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Warren Commission Hearings: Vol. V - Page 346« Previous | Next »

(Testimony of Abram Chayes Resumed)

Mr. Coleman.
Mr. Chayes, just two other documents I would like you to identify for the record. One is your letter of May 8, 1964, which has been marked Commission Exhibit No. 948, which answers certain questions directed to you by Mr. Rankin, and it is the document that you referred to several times in your testimony.
Mr. Chayes.
Yes; this is my letter, Commission Exhibit No. 948. It contains the answers to the questions which were in attachment B to Mr. Rankin's letter, and concern essentially matters within the United States and within the State Department here.
Mr. Coleman.
Your answers to attachment A were in Commission Exhibit No. 960. We have already identified that in the record.
Mr. Chayes.
Yes; that is correct. There was a delay between the two letters because attachment A involved questions about activities in Russia, and some questions about the Soviet Union, and although we prepared the answers in the first instance in the United States in the Department, we wanted to send the replies to the Soviet Union for review by our Embassy there. And that accounted for the time discrepancy in the answer to the two attachments.
Mr. Coleman.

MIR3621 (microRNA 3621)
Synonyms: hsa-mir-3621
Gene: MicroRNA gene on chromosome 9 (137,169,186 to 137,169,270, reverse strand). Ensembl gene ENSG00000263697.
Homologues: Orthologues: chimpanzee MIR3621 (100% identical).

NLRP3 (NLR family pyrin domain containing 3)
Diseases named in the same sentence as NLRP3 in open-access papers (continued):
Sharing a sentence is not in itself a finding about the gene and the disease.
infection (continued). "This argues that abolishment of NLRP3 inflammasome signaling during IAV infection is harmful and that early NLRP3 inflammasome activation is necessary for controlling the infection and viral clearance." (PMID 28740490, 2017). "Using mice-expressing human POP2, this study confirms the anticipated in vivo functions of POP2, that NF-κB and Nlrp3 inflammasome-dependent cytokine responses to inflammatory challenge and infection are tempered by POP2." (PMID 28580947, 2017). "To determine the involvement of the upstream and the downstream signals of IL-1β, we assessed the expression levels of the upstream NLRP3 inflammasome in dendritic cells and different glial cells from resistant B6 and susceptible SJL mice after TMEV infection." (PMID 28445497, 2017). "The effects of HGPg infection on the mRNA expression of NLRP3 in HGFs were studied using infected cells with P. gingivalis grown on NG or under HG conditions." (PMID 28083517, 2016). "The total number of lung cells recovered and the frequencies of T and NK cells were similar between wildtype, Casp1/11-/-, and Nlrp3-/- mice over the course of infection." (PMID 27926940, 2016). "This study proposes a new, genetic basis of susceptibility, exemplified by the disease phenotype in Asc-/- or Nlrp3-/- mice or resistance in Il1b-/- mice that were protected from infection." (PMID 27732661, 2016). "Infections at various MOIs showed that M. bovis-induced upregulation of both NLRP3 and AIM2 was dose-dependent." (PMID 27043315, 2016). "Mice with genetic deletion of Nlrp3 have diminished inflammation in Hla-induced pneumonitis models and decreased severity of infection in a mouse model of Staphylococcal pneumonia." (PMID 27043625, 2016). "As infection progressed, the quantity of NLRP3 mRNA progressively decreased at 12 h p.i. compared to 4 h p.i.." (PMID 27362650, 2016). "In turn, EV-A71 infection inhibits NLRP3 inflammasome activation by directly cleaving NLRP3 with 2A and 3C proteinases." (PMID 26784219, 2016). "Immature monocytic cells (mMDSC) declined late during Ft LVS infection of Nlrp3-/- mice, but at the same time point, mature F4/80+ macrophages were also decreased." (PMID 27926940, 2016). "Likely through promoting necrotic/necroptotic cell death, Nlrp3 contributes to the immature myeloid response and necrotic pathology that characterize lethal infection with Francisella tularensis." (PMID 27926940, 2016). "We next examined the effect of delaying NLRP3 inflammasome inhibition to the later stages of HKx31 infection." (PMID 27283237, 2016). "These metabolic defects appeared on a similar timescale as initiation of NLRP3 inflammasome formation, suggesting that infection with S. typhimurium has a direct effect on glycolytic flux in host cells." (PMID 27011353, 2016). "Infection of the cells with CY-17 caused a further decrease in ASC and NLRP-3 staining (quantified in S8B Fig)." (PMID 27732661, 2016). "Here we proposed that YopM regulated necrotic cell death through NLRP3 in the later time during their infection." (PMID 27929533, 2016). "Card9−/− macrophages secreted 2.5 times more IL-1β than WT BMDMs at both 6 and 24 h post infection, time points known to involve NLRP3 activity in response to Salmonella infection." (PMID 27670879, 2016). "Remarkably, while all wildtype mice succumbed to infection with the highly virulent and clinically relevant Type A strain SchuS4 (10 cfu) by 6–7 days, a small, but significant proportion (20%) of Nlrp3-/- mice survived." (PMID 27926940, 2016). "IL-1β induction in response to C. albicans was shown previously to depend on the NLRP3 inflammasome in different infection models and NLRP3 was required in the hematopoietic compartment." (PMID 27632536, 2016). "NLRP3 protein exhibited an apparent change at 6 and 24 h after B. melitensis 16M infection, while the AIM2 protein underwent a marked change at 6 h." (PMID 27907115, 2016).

Then in the attachment A we also asked you a question in reference to a memorandum from Mr. McVickar and you under date of April 24, 1964, sent us Mr. McVickar's memorandum which has been marked as Commission Exhibit No. 958. But I would like to mark as Commission Exhibit No. 953 your covering letter.
(Commission Exhibit No. 953 was marked for identification and received in evidence.)
Mr. Chayes.
Yes; this is my letter. It is dated April 24, 1964, and it is marked Commission Exhibit No. 953, and it clears up a factual question that was left at large in Mr. McVickar's memorandum.
Mr. Coleman.
Mr. Chairman, at this time I would like to offer for admission into evidence Commission Exhibits Nos. 948, 950, and 949. I would also like to note that the attachment to Commission Exhibit No. 952 was marked as Commission Exhibit No. 958 and has already been admitted into evidence.
Mr. Dulles.
They shall be admitted.
(Commission Exhibits Nos. 948, 950, and 949 were marked for identification and received in evidence.)
Mr. Dulles.
May I ask this question? Have all of these been previously identified in the testimony.
Mr. Coleman.
Yes, sir; they have been identified and marked.
(Discussion off the record.)
Mr. Coleman.
Back on the record. That is all the examination I have of Mr. Chayes. I do want to express my appreciation and thanks for the detail in which he gave us information and the method in which he answered all the questions.
Representative Ford.
I have no further questions.
Mr. Dulles.
I have no further questions. Thank you very much. You have been very full, very frank, very helpful.
Mr. Chayes.
I am glad to do what I can.

Bernice Waterman

Testimony of Bernice Waterman

Mr. Dulles.
Would you kindly rise and raise your right hand.
Do you swear the testimony you will give before this Commission is the truth, the whole truth, and nothing but the truth so help you God?
Miss WATERMAN. I do.
Mr. Dulles.
Would you please advise Miss Waterman of the general purpose of the testimony we will ask of her.
Mr. Coleman.
Miss Waterman was with the Department of State until 1962, at which time she retired. Miss Waterman was the adjudicator in the Oswald case, and she is being called to testify with respect to certain memorandums and actions she took in connection with Lee Harvey Oswald. These actions dealt
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